Yulia Pustoshkina is a Russian-born Artist who currently lives in Australia and showcases her artwork internationally. In April 2017, she sold several pieces of work at New York’s ArtExpo, thus concreting her a place in the American art scene.

Yulia’s artwork is bright, colorful, whimsical, and detailed. A third-generation artist, she is heavily inspired by Russian folklore, fairy tales, and peaceful scenes from daily life and nature such as fishing and gardening. Each one of her paintings has a story behind it and many intricate details and hidden elements that make them interesting to look at.

Yulia recently graciously discussed her work in depth via an exclusive Interview.


Blasting News (BN): What inspired you to become an illustrator/artist and what influenced your lovely whimsical style?

Yulia Pustoshkina (YP): I grew up in the family of very creative people and learned different crafts from each one. My dad was my biggest inspiration as I took on painting since early childhood. He was also my art teacher at art school, and until present day we discuss and criticize each other’s works. My Russian heritage, traditions and painting techniques influence my style a lot, coupled with my own imagination.

BN: How many pieces have you created and how have you found opportunities to display your work?

YP: I believe I have created quite plenty of artworks. I am always on a lookout for something new, new opportunities. Especially having immigrated to Australia in 2001, a new field has opened to me. I am very thankful with the opportunities at present coming my way.

BN: Do you have any favorite pieces and what inspires their magical imagery?

YP: Each painting reveals a story, there is always something that’s going on. My favorites will always reflect my personal memory. One that stands out is called “Icy Feet.” It is dedicated to my mother and Russia and growing up as a child. My mother used to teach me ice skating. We would go late in the afternoon and I would enjoy gliding on the hard snow, just outside of our house, until I couldn’t feel my feet - that’s how cold it is in Russian winter!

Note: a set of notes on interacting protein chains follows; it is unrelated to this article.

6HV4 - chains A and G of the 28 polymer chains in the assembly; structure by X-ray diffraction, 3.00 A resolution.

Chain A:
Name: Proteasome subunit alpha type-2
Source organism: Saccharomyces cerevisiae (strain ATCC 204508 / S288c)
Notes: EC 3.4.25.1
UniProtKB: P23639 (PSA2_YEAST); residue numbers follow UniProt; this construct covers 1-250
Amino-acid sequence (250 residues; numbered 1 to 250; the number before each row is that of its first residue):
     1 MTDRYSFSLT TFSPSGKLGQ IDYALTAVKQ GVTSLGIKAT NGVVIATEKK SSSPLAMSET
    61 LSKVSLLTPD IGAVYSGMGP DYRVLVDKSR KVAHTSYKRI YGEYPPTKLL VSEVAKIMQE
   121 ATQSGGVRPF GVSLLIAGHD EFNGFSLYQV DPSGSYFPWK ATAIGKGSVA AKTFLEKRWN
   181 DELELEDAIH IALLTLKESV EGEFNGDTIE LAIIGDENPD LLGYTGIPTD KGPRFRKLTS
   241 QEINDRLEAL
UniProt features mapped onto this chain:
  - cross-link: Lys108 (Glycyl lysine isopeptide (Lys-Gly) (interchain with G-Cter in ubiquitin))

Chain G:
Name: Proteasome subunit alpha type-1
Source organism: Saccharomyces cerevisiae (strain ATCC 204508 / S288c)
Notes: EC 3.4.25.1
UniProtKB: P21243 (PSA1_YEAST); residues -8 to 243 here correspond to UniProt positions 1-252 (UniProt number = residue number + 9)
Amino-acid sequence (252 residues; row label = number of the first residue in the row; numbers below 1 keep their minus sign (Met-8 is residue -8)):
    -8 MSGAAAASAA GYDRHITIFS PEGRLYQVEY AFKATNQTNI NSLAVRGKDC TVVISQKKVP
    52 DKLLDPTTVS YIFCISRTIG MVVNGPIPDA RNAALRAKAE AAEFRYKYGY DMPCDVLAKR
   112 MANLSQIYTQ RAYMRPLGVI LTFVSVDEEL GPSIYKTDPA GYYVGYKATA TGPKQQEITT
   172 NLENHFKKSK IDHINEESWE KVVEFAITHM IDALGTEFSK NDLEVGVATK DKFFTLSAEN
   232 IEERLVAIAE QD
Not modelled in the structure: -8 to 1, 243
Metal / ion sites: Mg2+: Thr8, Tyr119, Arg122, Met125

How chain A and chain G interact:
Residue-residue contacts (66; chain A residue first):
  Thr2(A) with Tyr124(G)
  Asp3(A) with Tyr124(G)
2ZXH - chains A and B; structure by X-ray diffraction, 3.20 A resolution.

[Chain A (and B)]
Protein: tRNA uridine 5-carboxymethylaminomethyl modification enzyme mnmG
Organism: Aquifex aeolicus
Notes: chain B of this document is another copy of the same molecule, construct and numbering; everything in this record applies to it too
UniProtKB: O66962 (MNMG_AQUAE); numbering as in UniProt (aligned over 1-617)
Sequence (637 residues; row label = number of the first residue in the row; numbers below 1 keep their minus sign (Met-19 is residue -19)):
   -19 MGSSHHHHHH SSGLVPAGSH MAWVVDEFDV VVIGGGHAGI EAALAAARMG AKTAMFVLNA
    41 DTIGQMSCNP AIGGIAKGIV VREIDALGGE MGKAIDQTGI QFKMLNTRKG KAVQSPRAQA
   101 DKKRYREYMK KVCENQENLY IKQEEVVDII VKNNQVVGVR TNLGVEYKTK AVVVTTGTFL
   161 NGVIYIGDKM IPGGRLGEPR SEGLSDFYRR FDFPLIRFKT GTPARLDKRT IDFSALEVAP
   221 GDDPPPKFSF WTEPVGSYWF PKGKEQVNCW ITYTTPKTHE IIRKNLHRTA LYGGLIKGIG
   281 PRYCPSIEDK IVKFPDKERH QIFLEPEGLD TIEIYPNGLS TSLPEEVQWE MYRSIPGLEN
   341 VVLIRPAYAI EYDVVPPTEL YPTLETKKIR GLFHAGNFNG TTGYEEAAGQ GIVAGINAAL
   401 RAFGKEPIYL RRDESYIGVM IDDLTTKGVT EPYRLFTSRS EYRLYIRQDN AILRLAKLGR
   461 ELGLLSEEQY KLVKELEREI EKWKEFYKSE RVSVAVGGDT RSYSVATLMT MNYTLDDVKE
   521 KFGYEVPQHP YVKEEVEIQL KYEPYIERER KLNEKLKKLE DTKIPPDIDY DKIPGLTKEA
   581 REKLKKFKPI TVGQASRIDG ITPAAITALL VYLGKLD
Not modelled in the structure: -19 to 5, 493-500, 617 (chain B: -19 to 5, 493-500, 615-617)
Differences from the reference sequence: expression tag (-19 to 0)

Once back at home, I would rush into the bathtub and thaw my feet under the warm water. It’s painful but the pleasure of skating is much greater.


BN: Your work is so joyous and colorful so have you ever considered illustrating children's books?

YP: I receive a lot of questions like that. But no, I am happy of what I am already doing and children’s books are not in the plans.

BN: What is the most rewarding thing about being an artist and what advice can you give to people who are trying to do the same?

YP: I love to listen to what the viewers experiencing while looking at my artworks. Their feelings, emotions, and the way they see the painting is always fascinating. It can be totally different to what I personally wanted to picture.

Many times, the viewers opened up a new way for me to view my own work, I find it amazing. Being an artist should only be happy and rewarding. Even if you are struggling with something you should take it as part of the process, that only means you are wanting to be better and because of that you will.

BN: What have been your biggest career highlights and what is coming up next for you?

YP: The last couple of years have been quite successful and very busy. I have been a part of many group artist exhibitions, had my first solo show at Bondi beach, Sydney. That was very rewarding, as well as some art awards at art competitions in Sydney 2017. Artexpo New York might be the highlight of this year with many future art connections made, good sales, new artists friendships made.